(2) To allow the floss to slacken if the floss segment that spans the inner fork is applied to dental tissues with excessive force while the device is operating.
When the device operates, the floss that spans the inner fork tines moves from one tine to the other. Simultaneously, the floss span reciprocates in a driection perpendicular to the span line. Applied to dentition surfaces, this two dimensional conbination of motions provides a highly effective cleaning process. The rapid vertical motion in concert with the continually changing floss surface, provided by the slower transverse motion, will efficiently loosen and remove deposits. As clean dry floss is constantly fed to the target surface, the freed debris is carried off in and on the used floss. These actions are especially needed on dentition surfaces inside the free gingiva where they will dislodge adhering material and carry the particles out of the sulci.
Since the transverse motion of the floss is slow, the only rapid motion is substantially perpendicular to the gingival surface with which it comes in contact. This eliminates the need for any rapid sawlike motion across soft tissues; a safety consideration. Keeping the drag minimal can also contribute to the safety of this device.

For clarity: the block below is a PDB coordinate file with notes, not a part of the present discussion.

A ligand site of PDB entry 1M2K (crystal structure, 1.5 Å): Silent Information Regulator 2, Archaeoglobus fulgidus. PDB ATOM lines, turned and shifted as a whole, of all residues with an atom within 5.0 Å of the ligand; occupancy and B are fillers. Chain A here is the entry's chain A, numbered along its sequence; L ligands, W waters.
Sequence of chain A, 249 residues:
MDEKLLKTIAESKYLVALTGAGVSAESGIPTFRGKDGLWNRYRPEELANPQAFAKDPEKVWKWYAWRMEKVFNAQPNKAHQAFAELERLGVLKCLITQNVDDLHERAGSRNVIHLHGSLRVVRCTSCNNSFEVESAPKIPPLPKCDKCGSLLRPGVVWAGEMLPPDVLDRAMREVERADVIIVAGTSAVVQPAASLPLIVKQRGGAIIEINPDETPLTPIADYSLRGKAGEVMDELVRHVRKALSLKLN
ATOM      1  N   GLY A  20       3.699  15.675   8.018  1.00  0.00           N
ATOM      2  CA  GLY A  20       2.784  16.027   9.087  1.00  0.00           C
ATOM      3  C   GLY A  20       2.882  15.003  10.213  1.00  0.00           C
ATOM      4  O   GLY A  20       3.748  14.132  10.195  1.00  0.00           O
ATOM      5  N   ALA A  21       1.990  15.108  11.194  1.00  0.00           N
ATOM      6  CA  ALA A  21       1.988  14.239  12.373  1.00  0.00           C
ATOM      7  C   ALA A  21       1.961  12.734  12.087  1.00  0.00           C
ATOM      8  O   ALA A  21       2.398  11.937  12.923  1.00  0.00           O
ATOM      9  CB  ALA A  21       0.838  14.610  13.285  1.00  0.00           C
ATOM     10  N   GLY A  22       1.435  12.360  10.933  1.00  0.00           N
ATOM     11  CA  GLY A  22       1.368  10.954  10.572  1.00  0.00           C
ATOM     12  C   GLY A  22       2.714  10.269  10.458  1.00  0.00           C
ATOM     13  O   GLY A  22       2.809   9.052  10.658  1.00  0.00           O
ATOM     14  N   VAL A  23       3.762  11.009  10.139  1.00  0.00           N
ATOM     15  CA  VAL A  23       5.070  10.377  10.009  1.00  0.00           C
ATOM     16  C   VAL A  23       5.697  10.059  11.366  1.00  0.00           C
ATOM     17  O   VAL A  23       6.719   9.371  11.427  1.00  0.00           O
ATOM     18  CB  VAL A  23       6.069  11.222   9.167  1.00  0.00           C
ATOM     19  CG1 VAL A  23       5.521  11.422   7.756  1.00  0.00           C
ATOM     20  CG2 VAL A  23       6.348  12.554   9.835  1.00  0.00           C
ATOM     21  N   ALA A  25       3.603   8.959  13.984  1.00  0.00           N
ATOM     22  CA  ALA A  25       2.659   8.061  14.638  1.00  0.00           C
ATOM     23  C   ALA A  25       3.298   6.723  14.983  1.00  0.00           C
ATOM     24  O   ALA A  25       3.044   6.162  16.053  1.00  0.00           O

With a finger on the trigger, the user can start, stop, and control the operation speed. The user will draw the floss, that spans the fork, into the spaces between his teeth. Where there is resistance, such as at points where there is tight tooth to tooth contact, he can draw the floss through with the power off (trigger released). In doing so, the brake associated with the dispensing spool, will prevent the floss from slackening. He can then, press the trigger and clean the mesial and distal areas of the teeth by applying light pressure. The surfaces can be cleaned down to (or up to) the attached gingiva.
When finished flossing, the user can simply rinse the forks under hot tap water. The design of the tines allows the running water to pass between them to rinse their surfaces.
The device can be stored with the floss spools in place so the spools need not be remounted with each use.
Versions of the flossing tool can be devised that would be less expensive to produce. One version of the instrument could meet some of its intended objectives without the level-winding feature of the floss retrieval system. This would involve elimination of rail 50, rail support cup 39, first bearing 9, second bearing 37, first gear 18, second gear 8, fourth gear 67, fifth gear 69, sixth gear 70, and second shaft 68 with its bearings. A fixed bearing would receive a journaled portion of spindle shaft 30. Second worm 66 and first shaft 63 would be positioned to engage a gear coaxially fixed to spindle shaft 30.
It is understood that the preceding description is given merely by way of illustration and not in limitation of the invention and that various modifications may be made thereto without departing from the spirit of the invention as claimed.
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|U.S. Classification||132/322, 132/323|
|May 31, 1988||CC||Certificate of correction|
|Dec 5, 1989||REMI||Maintenance fee reminder mailed|
|Apr 16, 1990||FPAY||Fee payment|
Year of fee payment: 4
|Apr 16, 1990||SULP||Surcharge for late payment|
|Sep 29, 1993||FPAY||Fee payment|
Year of fee payment: 8
|Nov 6, 1997||FPAY||Fee payment|
Year of fee payment: 12